"As an artist, it's something that I personally struggle with. I contribute to these places, but then these places eventually displace people, and I don't know how to deal with that."

On her role within Charlotte’s Artist Community
 

At the beginning of my career, I had an exhibition called Modern Poverty, where I invited people to show their own work about living in or around poverty; it was an international exhibition, and it got a lot of media attention. From there I started working for a program called Project Art Aid, where I worked my way up the ranks from being a volunteer to Director, where I was giving out grants to artists. So very young, very quickly, I was giving out money… which means people wanted to be around me! I started meeting a lot of artists and developing the community.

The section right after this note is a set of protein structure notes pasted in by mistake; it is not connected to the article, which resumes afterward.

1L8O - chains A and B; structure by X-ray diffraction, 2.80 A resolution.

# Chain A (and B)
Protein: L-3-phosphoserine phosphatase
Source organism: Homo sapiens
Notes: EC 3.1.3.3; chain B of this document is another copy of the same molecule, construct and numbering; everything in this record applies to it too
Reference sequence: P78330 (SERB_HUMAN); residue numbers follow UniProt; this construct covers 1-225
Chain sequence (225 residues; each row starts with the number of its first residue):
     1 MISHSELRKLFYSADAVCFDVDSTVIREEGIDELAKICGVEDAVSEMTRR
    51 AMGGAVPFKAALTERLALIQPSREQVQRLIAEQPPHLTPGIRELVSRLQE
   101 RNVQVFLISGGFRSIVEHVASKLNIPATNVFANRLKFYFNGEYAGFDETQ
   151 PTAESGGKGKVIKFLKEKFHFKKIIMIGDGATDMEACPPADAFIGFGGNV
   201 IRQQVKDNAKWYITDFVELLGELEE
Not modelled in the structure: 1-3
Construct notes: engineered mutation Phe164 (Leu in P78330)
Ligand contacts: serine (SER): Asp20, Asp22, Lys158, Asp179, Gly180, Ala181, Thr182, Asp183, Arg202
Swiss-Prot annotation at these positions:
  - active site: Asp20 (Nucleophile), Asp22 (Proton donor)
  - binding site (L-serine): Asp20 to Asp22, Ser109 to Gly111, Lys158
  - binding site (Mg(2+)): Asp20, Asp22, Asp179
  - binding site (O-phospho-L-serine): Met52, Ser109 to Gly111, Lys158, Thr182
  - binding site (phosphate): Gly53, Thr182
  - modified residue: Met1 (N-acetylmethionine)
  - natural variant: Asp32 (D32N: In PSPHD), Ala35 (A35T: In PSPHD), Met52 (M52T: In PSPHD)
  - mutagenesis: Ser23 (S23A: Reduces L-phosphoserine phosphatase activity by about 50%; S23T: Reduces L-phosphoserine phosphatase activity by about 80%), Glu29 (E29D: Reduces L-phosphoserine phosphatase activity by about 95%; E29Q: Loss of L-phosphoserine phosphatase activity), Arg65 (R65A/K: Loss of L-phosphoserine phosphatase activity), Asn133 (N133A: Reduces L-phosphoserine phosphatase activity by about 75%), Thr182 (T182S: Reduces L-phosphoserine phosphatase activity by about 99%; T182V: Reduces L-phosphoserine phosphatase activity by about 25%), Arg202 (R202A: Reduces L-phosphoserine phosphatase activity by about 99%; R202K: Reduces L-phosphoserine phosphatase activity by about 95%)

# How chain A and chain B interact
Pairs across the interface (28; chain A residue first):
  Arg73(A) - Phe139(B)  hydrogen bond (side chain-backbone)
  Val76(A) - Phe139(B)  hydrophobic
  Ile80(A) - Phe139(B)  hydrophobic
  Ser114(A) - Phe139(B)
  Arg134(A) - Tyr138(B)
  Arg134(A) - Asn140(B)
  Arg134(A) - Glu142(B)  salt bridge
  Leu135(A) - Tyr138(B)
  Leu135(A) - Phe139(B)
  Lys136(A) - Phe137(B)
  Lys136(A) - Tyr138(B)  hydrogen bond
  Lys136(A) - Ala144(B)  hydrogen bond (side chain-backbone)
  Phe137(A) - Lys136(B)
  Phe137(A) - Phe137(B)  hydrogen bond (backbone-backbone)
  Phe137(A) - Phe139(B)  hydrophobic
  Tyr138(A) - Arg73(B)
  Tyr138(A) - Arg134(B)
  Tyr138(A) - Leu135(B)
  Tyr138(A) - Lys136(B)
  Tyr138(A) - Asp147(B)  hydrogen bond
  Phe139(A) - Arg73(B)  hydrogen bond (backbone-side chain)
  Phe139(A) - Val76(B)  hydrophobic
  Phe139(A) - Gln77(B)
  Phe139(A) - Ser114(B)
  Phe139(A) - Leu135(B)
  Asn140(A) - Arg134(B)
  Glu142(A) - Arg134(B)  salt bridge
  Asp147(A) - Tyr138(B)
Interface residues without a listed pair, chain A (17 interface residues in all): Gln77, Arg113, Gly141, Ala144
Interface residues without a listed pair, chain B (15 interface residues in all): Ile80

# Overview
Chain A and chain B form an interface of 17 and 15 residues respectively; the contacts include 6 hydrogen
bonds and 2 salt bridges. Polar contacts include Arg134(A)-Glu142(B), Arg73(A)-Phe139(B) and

Charlotte is a small town; we have over a million people now, but it's all happened really quickly. There’s a lot of fluidity to people coming and going, and so within communities like the arts, music or non-profit communities, there are these staples of people that you know, over and over. Even when we were choosing the Artists-In-Residence, we were going through the list and we were all saying “yes, we’ve worked with this person!”. These circles become Venn diagrams, all overlapped.